James Traub's Elitist Ignorance
What James Traub doesn't know much about Tim Pawlenty's foreign policy.
It's so boringly predictable when elite foreign policy writers and critics of the Republicans - but I repeat myself - who generally pay exactly zero attention to the candidates on the right in between election cycles, gloss over differences in policy and experience in the interests of furthering their biases about the right. It's an inevitable experience every four years: the Republican candidate is painted as a naive, blunt rube, with none of the sophistication and insight on global engagement of the savvy, worldly Democrat.
Of course, if the right's weakness is generally blunt swagger, the left's is wavering incoherence. Democratic presidents are just as capable of making serious mistakes as Republicans in their approach to global affairs, and an attitude of denial to go with it. But no matter: forget their actual travel or policy experience - this is the way things are.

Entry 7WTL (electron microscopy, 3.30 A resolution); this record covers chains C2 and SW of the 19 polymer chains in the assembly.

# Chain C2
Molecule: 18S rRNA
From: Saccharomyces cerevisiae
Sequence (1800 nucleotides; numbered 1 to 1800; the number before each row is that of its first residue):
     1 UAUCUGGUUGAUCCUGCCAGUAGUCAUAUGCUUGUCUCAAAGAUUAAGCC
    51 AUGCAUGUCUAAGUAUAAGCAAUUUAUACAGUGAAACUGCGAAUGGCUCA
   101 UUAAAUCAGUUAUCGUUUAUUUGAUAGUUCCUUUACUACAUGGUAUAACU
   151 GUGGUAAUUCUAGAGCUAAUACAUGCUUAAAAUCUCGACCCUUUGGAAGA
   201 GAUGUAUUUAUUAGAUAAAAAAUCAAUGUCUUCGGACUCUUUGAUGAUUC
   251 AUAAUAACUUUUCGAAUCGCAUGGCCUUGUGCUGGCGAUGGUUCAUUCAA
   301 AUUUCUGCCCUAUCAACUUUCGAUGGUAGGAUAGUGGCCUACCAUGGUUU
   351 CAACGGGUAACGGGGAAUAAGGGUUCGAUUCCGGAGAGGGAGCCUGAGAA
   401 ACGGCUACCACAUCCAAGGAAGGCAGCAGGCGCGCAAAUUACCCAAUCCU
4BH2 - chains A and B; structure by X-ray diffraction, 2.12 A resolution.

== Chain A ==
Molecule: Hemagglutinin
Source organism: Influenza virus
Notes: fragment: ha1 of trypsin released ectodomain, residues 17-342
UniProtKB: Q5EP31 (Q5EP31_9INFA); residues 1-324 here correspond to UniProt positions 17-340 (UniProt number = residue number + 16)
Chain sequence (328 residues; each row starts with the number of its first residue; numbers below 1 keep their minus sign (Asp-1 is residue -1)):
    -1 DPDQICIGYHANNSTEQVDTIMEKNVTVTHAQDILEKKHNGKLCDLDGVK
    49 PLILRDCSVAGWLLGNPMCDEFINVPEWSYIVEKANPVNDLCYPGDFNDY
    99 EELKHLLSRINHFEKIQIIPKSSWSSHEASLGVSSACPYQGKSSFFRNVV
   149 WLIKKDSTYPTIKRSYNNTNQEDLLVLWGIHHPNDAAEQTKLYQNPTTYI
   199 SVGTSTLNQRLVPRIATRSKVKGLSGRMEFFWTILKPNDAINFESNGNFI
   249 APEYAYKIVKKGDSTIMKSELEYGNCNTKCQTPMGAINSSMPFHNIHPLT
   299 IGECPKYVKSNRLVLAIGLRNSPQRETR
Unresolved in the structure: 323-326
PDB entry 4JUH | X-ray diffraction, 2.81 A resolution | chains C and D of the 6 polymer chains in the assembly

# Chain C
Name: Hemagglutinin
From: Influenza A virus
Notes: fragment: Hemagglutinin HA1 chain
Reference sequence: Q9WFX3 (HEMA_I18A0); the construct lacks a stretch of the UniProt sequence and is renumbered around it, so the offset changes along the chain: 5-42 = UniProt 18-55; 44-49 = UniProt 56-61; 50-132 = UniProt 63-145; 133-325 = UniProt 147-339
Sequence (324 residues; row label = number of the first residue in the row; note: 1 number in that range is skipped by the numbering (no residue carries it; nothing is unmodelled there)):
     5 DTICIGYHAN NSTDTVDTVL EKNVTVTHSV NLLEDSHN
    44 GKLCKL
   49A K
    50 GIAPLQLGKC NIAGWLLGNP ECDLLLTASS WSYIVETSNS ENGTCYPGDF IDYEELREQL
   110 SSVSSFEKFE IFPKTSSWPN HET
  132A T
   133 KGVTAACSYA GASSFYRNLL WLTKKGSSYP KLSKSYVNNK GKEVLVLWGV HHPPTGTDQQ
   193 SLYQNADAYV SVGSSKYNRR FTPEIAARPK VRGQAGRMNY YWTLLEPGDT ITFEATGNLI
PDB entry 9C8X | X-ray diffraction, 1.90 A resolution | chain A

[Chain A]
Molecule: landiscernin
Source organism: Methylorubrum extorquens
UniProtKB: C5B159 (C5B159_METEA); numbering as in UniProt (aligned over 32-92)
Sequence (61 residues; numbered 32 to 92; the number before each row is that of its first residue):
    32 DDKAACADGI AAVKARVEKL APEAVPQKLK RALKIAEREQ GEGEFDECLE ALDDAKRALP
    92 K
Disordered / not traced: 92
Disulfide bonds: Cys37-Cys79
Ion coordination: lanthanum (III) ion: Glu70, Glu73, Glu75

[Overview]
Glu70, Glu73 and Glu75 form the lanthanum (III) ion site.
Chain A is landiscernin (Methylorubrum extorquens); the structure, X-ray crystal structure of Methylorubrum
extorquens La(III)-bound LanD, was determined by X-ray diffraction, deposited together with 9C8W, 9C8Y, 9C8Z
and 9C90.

Comes now James Traub with another tiresome little "Republicans are stupid and incoherent" essay, in this case regarding Tim Pawlenty. Traub peers down his nose at the former Minnesota governor's recent appearance at the Council on Foreign Relations to share his foreign policy views. "The very fact that Pawlenty chose to deliver the speech in the sanctum sanctorum of the foreign policy establishment rather than at, say, the Heritage Foundation, constituted a rebuke to the yahoos in the party," Traub writes.
Actually, Pawlenty is continuing his "speaking truths in unfriendly venues" tour, which took him to Iowa to denounce ethanol subsidies, Florida to call for Medicare reform, Washington to blast current entitlement policy, and Wall Street to call for financial reform. His speech to CFR was not intended to cater to the elite, but to achieve note from the Republican base by disagreeing with the establishments' views in its own house. But of course, Traub cannot be expected to pay attention to this.